A propos of nothing, I had a couple of words for an assistant in Liberty a few weeks ago, who told me the perfume I was trying on was “for women”…They were certainly v grovelly when I pointed out that that was not for them to decide.

    • meta says:

      They are not the only ones who do it. I had the same thing at Jo Malone 2-3 years ago!

      • Londonsteve says:

        Err, most scents are divided into male and female. Don’t be beastly to low paid shop staff merely pointing out that the manufacturer has designated a particular scent as being of greater appeal for a particular sex. If you wish to use a female perfume as a man, or a male cologne as a woman, that is a choice entirely up to you and it isn’t anyone’s place to tell you not to do that.

  • Jeff77 says:

    It was an utterly bizarre comment but not one to get to bothered by. Not surprised though given how upset some people got by a joke about the queen. Probably the same people who are now going on about “woke”. These saddos have probably never had an original thought in their life

    • Jeff77 says:

      More comments = more clicks/revenue?

      • Rob says:

        In general, if the main ‘above the fold’ ads on the site are fixed (which they are today, with Amex) then it’s a flat fee deal.

    • Cranzle says:

      Multiple comments from you asking people to ‘get a life’ and calling them ‘saddos’ just because they say things you perhaps dislike.

      How about trying to reason with people properly?

  • Mark says:

    Back to the subject at hand….

    I have to say I’m not convinced. One of the (several) reasons I’m not a fan of the Virgin Atlantic (non-A350) seat is that I prefer to sleep slightly inclined on planes. I also tend to spend hours during day flights in a well reclined position when watching films, putting the seat more upright for meal services. I strongly suspect I would struggle to get comfortable in this seat. I’d be intrigued to try it, though.

    Recently got to try BA Club Suite for the first time, which I thought was excellent and suited me well for relaxing and sleeping. Probably the best long haul business class seat I’ve tried (across BA, Virgin, Iberia, Etihad, Lufthansa, Air Berlin, Singapore Airlines and Air New Zealand at various times over the past 11 years).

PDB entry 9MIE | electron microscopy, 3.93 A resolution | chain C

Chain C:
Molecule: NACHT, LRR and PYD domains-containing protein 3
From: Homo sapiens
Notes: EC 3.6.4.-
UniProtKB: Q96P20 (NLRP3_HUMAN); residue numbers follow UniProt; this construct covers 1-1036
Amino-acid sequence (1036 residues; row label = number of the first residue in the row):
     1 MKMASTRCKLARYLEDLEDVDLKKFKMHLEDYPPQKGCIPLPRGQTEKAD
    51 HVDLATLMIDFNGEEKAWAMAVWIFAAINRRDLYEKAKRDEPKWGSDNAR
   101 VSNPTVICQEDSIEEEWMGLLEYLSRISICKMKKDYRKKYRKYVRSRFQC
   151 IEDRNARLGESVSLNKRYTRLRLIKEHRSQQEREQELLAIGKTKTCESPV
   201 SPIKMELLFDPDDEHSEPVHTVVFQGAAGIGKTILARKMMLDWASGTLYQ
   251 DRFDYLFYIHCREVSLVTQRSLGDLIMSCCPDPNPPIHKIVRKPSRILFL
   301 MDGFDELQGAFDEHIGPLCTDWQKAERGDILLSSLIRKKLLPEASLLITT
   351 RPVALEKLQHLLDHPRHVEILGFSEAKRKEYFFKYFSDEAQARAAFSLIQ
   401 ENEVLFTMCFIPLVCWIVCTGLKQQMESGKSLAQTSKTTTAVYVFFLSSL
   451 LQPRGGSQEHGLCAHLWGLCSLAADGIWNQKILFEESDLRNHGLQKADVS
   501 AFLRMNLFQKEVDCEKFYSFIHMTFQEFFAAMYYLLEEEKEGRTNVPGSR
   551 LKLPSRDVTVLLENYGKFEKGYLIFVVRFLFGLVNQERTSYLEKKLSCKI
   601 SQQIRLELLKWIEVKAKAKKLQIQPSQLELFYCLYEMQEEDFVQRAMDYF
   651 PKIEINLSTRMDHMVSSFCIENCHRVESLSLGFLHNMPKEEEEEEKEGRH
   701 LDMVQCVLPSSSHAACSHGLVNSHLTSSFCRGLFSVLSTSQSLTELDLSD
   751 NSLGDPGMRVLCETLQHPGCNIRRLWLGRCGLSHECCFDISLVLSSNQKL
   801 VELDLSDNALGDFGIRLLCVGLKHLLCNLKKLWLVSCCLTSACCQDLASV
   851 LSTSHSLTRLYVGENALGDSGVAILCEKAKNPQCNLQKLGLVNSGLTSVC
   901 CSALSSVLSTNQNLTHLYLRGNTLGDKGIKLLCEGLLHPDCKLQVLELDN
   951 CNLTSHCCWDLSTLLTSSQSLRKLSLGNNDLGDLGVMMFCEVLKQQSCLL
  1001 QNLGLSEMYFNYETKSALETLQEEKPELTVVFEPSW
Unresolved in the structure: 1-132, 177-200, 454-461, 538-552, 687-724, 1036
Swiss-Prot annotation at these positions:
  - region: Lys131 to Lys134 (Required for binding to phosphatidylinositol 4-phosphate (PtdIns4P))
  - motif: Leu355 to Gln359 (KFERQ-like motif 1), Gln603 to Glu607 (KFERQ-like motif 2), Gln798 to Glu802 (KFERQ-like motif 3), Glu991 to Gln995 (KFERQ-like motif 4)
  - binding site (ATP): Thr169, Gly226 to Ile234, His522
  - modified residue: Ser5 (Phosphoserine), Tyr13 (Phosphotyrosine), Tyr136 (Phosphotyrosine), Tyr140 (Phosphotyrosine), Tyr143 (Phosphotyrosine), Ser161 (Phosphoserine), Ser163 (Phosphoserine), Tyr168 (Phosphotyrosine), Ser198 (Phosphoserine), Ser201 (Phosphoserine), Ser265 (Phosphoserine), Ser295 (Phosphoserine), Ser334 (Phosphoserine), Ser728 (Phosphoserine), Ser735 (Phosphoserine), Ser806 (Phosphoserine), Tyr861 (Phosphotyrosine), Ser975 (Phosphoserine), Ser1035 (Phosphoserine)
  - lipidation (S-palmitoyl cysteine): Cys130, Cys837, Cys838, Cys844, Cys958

• Prins Polo says:

      Same here. VS made me realize I like to work, relax and sometimes (on a long day flight) nap in a more or less inclined position. Being forced to be fully upright or fully flat on VS was a torture for me

      • yorkieflyer says:

        yes, agree hate the old upper class seat, actually happier in their PE

        • Mark says:

          And gutted that our VS A350 flight from SFO later in the year has been switched to a 787… Still at least they eventually yielded to my insistence that our outbound flight to Seattle was moved to Delta having initially tried to move us onto a flight the following day when they reduced the frequency of SEA flights down from daily to 5x/week.

  • Cranzle says:

    I used to call people names when I was a child too.

  • Steve says:

    Seat designed purely to avoid mechanical issues. Look as the amount of BA A380 seat problems after bring the planes back into service. That situation simply won’t happen with this as there is no mechanical / motor driven elements.

    However, having a tendency on day flights to not sleep but rather lounge / recline, this will unfortunately be a hard pass from me.

  • Gary says:

    Surprised to note so many back & forth while sipping from the teacup. Surely more pressing issues one needs to resolve in this world such as BA refunded the amex companion voucher without extension… sigh.

    • Pete says:

      I know it’s not quite the answer you want, but have you seen the new post? What almost perfect timing.